“TO present Victor Hugo in a few pages is to carve a colossus on a cherry stone.” Thus Professor Dowden prefaces his ten admirable pages on the great French poet; and with equal appropriateness we might assign the phrase as a motto for the whole undertaking.
THE universality of Shakespeare is the common remark of critics. Other great men have been versatile; Shakespeare alone is universal. He alone of all great men seems to have been able to follow his own advice, “to hold as it were the mirror up to Nature.”
AMERICAN INDUSTRIAL EXPOSITIONS—THEIR PURPOSES AND BENEFITS.
INDUSTRIAL expositions are a natural development of the fairs of the middle ages. The latter are believed to have originated in the religious gatherings which afforded an opportunity for the sale of wares to large numbers of people. Such fairs still persist in northern Europe, and the best known of them is probably that held three times a year in Leipsic, to which, it is said, “some twenty-five or thirty thousand foreign merchants” are still attracted each year.
SO much mystery has gathered around the term bookworm, so much imagery has been employed in depicting the appearance and devastations of this mythical creature, that many have been prepared to accept almost anything, no matter how fabulous, that might be said about this unknown enemy of literature.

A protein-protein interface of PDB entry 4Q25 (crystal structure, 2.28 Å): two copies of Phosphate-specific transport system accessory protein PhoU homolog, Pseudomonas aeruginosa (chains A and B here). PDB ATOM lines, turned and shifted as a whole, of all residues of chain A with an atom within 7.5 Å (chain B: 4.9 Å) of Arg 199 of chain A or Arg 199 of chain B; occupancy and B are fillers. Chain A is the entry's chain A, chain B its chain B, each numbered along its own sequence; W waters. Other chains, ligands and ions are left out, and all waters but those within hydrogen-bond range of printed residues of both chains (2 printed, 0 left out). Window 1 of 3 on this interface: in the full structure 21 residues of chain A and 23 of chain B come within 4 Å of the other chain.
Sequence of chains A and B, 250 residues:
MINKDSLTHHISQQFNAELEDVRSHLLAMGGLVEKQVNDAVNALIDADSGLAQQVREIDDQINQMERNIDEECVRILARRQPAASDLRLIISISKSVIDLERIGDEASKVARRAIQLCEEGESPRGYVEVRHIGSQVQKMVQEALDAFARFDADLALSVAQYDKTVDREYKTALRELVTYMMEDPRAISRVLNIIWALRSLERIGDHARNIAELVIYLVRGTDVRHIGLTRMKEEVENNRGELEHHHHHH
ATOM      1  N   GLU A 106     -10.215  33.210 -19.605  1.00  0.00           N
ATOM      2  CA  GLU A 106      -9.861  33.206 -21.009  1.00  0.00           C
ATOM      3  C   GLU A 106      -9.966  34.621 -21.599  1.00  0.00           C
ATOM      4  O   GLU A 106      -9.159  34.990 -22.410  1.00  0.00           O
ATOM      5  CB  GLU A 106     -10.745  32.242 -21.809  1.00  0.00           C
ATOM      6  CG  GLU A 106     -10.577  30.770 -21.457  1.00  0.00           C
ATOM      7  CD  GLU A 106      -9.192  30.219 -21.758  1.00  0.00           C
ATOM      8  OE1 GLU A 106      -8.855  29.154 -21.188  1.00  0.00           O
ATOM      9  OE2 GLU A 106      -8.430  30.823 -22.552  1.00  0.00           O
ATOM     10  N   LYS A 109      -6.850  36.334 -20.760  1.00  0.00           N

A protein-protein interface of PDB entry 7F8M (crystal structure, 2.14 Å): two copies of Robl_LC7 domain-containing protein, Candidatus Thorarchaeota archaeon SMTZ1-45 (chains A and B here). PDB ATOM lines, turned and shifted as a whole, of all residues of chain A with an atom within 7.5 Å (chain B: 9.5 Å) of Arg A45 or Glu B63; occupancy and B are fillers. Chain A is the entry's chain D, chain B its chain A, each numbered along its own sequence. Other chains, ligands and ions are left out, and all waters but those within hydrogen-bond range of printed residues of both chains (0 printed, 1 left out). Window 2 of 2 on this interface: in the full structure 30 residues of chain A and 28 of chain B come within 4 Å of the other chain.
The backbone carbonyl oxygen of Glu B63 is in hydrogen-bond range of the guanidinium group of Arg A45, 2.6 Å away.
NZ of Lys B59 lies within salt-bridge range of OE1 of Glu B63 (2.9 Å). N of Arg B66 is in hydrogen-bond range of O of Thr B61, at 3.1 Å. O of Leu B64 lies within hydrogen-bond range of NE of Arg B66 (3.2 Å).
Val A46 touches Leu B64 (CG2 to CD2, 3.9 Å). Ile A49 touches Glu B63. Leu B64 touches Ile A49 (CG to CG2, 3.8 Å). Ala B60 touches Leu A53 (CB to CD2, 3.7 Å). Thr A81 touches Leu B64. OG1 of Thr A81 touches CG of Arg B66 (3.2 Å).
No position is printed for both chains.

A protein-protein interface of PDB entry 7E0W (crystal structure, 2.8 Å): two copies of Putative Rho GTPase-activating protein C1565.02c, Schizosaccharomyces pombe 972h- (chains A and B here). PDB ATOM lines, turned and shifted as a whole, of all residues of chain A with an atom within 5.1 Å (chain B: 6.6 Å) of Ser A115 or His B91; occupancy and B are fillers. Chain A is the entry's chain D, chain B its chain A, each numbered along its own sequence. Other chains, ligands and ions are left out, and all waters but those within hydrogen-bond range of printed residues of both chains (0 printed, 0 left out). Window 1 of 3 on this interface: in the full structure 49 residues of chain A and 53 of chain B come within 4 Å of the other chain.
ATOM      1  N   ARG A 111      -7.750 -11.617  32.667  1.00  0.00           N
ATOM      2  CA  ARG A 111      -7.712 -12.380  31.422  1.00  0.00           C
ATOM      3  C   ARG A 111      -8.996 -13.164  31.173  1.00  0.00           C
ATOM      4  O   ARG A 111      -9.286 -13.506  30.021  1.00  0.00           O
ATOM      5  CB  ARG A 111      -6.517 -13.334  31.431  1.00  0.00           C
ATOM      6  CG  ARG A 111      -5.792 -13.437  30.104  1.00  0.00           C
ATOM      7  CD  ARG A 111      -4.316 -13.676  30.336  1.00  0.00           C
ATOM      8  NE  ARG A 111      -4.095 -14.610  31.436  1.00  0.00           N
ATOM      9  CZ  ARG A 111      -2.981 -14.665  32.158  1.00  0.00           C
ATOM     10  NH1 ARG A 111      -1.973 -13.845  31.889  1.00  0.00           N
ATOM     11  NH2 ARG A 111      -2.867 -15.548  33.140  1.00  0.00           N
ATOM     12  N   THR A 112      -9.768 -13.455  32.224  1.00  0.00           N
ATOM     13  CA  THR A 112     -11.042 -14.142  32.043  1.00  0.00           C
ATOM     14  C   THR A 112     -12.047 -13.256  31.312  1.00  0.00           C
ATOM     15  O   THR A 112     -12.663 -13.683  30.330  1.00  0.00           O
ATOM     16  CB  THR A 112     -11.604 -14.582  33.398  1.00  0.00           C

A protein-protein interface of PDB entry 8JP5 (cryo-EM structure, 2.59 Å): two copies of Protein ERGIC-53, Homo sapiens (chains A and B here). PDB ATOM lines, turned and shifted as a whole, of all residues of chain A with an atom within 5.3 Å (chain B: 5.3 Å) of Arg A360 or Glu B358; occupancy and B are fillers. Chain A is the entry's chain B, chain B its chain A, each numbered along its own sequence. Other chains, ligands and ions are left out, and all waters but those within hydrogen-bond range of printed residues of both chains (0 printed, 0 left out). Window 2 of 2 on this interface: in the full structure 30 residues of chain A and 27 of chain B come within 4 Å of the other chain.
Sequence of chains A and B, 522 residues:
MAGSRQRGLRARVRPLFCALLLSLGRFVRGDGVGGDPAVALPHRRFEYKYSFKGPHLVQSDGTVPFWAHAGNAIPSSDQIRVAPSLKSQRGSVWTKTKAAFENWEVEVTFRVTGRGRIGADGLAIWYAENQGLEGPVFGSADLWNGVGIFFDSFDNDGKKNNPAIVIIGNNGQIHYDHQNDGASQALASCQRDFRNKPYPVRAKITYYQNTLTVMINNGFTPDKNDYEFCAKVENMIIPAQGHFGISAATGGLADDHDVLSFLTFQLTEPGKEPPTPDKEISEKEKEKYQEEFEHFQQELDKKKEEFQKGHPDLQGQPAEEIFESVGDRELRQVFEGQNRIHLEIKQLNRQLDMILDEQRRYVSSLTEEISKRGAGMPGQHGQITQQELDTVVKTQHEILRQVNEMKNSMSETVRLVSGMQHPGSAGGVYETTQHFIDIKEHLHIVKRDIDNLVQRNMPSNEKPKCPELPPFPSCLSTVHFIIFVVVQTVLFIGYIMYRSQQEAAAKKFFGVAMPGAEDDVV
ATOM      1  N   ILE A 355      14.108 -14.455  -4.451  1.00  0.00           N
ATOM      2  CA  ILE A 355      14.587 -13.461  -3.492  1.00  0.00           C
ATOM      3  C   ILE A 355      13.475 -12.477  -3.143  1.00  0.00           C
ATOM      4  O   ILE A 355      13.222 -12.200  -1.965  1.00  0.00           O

WHEN, in 1884, Pasteur discovered the true nature and cure of hydrophobia, he dispelled the accumulated superstition of centuries regarding this mysterious and dreaded disease. But in some countries where hydrophobia exists his cure is not yet known, and the old superstitions remain.
WHEN the different rays of the solar spectrum strike the eye separately they each produce a particular characteristic and subjective impression, which is called color. Ingenious theories have been set forth by physiologists, like Young, Helmholtz, Hering, and others, to explain the perception of colors by our eye, but the problem still awaits’solution, and is not likely to be explained from that side, because it is rather psychical.
AS a general rule, the work of the scientist is not of a kind to attract conspicuous notice from the public, especially in great cities, filled and thrilled with commercial and political activity; and so it comes to pass that men of rare attainments and untiring energy, in the highest walks of life and thought, may spend their whole lifetime in such an environment, and be scarcely known outside of a limited circle of kindred minds.